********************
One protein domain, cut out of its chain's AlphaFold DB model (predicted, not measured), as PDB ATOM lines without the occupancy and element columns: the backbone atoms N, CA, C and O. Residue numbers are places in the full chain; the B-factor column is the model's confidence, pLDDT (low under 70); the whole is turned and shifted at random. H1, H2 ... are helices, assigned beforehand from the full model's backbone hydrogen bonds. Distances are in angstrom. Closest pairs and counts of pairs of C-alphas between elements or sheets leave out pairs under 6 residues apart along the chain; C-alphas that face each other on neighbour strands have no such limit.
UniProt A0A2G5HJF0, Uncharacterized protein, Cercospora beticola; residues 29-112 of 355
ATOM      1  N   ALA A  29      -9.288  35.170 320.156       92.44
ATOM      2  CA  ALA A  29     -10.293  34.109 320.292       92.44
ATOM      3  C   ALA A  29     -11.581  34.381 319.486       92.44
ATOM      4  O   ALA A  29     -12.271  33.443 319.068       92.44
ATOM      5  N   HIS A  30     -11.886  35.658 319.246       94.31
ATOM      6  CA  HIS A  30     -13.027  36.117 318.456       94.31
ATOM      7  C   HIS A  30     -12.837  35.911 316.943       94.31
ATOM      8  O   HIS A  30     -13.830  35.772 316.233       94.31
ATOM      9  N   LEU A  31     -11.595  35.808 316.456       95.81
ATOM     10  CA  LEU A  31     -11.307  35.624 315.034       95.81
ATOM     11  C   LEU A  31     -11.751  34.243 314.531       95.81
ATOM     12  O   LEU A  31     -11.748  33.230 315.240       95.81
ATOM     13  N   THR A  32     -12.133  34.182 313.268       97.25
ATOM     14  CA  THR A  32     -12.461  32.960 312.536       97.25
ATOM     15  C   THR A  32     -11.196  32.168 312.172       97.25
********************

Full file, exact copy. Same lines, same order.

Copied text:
One protein domain, cut out of its chain's AlphaFold DB model (predicted, not measured), as PDB ATOM lines without the occupancy and element columns: the backbone atoms N, CA, C and O. Residue numbers are places in the full chain; the B-factor column is the model's confidence, pLDDT (low under 70); the whole is turned and shifted at random. H1, H2 ... are helices, assigned beforehand from the full model's backbone hydrogen bonds. Distances are in angstrom. Closest pairs and counts of pairs of C-alphas between elements or sheets leave out pairs under 6 residues apart along the chain; C-alphas that face each other on neighbour strands have no such limit.
UniProt A0A2G5HJF0, Uncharacterized protein, Cercospora beticola; residues 29-112 of 355
ATOM      1  N   ALA A  29      -9.288  35.170 320.156       92.44
ATOM      2  CA  ALA A  29     -10.293  34.109 320.292       92.44
ATOM      3  C   ALA A  29     -11.581  34.381 319.486       92.44
ATOM      4  O   ALA A  29     -12.271  33.443 319.068       92.44
ATOM      5  N   HIS A  30     -11.886  35.658 319.246       94.31
ATOM      6  CA  HIS A  30     -13.027  36.117 318.456       94.31
ATOM      7  C   HIS A  30     -12.837  35.911 316.943       94.31
ATOM      8  O   HIS A  30     -13.830  35.772 316.233       94.31
ATOM      9  N   LEU A  31     -11.595  35.808 316.456       95.81
ATOM     10  CA  LEU A  31     -11.307  35.624 315.034       95.81
ATOM     11  C   LEU A  31     -11.751  34.243 314.531       95.81
ATOM     12  O   LEU A  31     -11.748  33.230 315.240       95.81
ATOM     13  N   THR A  32     -12.133  34.182 313.268       97.25
ATOM     14  CA  THR A  32     -12.461  32.960 312.536       97.25
ATOM     15  C   THR A  32     -11.196  32.168 312.172       97.25